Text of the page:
Republican Murdoch says America is going way of Hitler’s Nazi Germany

mourdock (1)

Many partisans may love our politics, which has pretty much become to thoughtful, serious discussion of policy and the debate of ideas into what professional wrestling is to real sports. But to Americans fed up with hyperventilating politicians that have to hurl the worst and most outlandish comparisons, the comments of Indiana’s Republican Treasurer Richard Murdoch are one more sigh inducing polemic that shows how inaccurate and bone-headed partisans on the attack can be.

This statement
holds a much water as a sieve:

FORT WAYNE – Reaction ranged from anger to shock to befuddlement after Indiana Treasurer Richard Mourdock compared the nation’s direction to Hitler’s Nazi Germany during a farewell speech at the Indiana Republican Convention on Saturday.

“The people of Germany in a free election selected the Nazi Party because they made great promises that appealed to them because they were desperate and destitute. And why is that? Because Germany was bankrupt,” he said.

Mourdock, who has stoked outrage with incendiary comments in the past, then alluded to the 70th anniversary last week of the D-Day invasion during World War II, saying, “The truth is, 70 years later, we are drifting on the tides toward another beachhead and it is the bankruptcy of the United States of America.”

The comparisan suggests Mourdock either flunked ornever had history. He’s comparing bad apples (the history of Nazi German) to baloney (his comments):

The speech received a standing ovation from the nearly 1,700 delegates from across the state.


And why not?

They are programmed to applaud and cheer when the other side is attacked, no matter how inaccurate, bone-headed or political damaging it is to their own party among non choir members, who vastly outnumber the choir.

But this isn’t to say partisan are as straw-brained as the guy who made the comment:

But by the end of the day, even the party’s state chairman was distancing himself from the treasurer’s comments.

His references Saturday to the Nazi regime drew sharp objections from Democrats, members of the Jewish community and even some Republicans.

Indiana Democratic Chairman John Zody said Mourdock’s words were “ugly” and should be denounced by Republican leaders.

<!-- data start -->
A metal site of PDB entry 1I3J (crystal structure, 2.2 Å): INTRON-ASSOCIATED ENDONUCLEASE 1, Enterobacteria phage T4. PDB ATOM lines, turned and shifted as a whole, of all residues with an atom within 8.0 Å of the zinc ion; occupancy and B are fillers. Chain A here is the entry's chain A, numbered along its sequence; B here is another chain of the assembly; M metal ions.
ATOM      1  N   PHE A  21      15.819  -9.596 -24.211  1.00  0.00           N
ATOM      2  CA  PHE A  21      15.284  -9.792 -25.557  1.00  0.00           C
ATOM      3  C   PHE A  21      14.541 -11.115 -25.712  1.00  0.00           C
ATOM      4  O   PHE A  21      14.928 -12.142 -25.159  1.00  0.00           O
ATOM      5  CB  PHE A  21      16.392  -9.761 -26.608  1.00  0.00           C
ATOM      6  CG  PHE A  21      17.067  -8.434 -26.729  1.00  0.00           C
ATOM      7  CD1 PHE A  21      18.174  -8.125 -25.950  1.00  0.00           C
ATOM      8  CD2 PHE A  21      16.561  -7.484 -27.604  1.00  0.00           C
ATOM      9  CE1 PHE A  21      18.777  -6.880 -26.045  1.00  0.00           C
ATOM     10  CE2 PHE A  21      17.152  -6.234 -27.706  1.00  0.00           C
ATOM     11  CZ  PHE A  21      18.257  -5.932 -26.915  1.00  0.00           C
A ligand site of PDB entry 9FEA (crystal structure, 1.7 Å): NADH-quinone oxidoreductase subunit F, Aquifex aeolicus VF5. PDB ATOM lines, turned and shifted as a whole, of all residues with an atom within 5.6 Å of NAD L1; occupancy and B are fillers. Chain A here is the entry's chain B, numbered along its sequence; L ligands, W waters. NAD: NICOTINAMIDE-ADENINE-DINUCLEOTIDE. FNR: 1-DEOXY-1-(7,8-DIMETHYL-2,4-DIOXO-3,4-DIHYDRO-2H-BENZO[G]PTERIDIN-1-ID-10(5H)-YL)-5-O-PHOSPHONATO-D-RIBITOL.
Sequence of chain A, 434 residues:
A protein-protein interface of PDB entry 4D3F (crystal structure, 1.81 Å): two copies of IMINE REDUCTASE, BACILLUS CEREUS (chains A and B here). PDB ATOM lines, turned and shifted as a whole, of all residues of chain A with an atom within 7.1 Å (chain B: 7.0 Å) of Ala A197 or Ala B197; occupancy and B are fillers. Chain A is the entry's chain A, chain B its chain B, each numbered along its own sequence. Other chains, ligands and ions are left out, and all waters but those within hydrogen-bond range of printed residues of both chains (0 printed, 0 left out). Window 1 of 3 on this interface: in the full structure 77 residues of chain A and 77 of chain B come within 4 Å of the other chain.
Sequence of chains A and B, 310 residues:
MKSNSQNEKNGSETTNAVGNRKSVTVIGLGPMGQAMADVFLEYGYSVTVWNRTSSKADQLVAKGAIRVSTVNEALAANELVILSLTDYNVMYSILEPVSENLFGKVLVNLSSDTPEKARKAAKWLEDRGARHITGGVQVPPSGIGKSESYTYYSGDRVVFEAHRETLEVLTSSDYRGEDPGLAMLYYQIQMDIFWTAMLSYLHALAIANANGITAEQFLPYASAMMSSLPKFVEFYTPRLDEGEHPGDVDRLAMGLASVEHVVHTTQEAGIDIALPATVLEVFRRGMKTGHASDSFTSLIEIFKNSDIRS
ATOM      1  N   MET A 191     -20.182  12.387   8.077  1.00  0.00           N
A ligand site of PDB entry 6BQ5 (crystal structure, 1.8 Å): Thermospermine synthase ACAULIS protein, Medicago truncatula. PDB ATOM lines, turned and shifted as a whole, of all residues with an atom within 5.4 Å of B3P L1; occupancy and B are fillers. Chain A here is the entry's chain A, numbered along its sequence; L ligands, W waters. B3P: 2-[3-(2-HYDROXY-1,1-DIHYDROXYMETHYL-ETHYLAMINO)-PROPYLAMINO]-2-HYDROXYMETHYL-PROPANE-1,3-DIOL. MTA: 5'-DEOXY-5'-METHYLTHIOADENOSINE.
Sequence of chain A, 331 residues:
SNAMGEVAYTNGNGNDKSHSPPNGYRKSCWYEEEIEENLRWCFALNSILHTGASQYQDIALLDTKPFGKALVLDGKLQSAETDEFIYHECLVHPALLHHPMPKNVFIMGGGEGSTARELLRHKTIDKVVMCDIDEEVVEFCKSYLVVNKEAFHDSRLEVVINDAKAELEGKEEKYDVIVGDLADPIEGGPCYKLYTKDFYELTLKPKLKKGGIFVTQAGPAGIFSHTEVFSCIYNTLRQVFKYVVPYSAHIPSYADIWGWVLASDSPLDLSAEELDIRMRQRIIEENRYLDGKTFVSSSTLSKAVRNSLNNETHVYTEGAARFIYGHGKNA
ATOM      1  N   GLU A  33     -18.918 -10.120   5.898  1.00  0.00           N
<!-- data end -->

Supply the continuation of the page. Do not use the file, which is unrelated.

Shelby Anderson, president of the Indianapolis Jewish Community Relations Council, said comparing the rise of Hitler and the heinous acts of the Nazis in comparison to America’s national debt is “highly offensive and trivialize both the suffering and memory of the six million Jews and millions of others who perished under the Nazi regime.”

Uh ho: here come the emails (again) from Neo Nazis insisting the Holocaust never happened (we got a flood after this post which explains the REAL Nazi Germany).

Stephen Klapper, vice president of the council, called it “deplorable to suggest that a nation in debt is somehow one step away from perpetrating crimes reminiscent of Nazi Germany. And it’s outrageous to equate our nation’s legitimate public policy challenges, and the way we choose to address these issues – ideally through civil discourse and rigorous debate – with the way Hitler and his Nazi regime propagated one of civilization’s most reprehensible atrocities through lies, terror, and ultimately genocide.”

That statement is good, we’ll run it again:

Stephen Klapper, vice president of the council, called it “deplorable to suggest that a nation in debt is somehow one step away from perpetrating crimes reminiscent of Nazi Germany. And it’s outrageous to equate our nation’s legitimate public policy challenges, and the way we choose to address these issues – ideally through civil discourse and rigorous debate – with the way Hitler and his Nazi regime propagated one of civilization’s most reprehensible atrocities through lies, terror, and ultimately genocide.”

AND:

Even some Republicans blasted Mourdock.

No. the “even” is no surprise:

There are MANY thinking Republicans (and many Jewish Republicans) who’ve opened a history book or passed middle school history lessons.

I think Mourdock is the child left behind.

And if his state’s voters were wise, they’ make sure he is in future elections.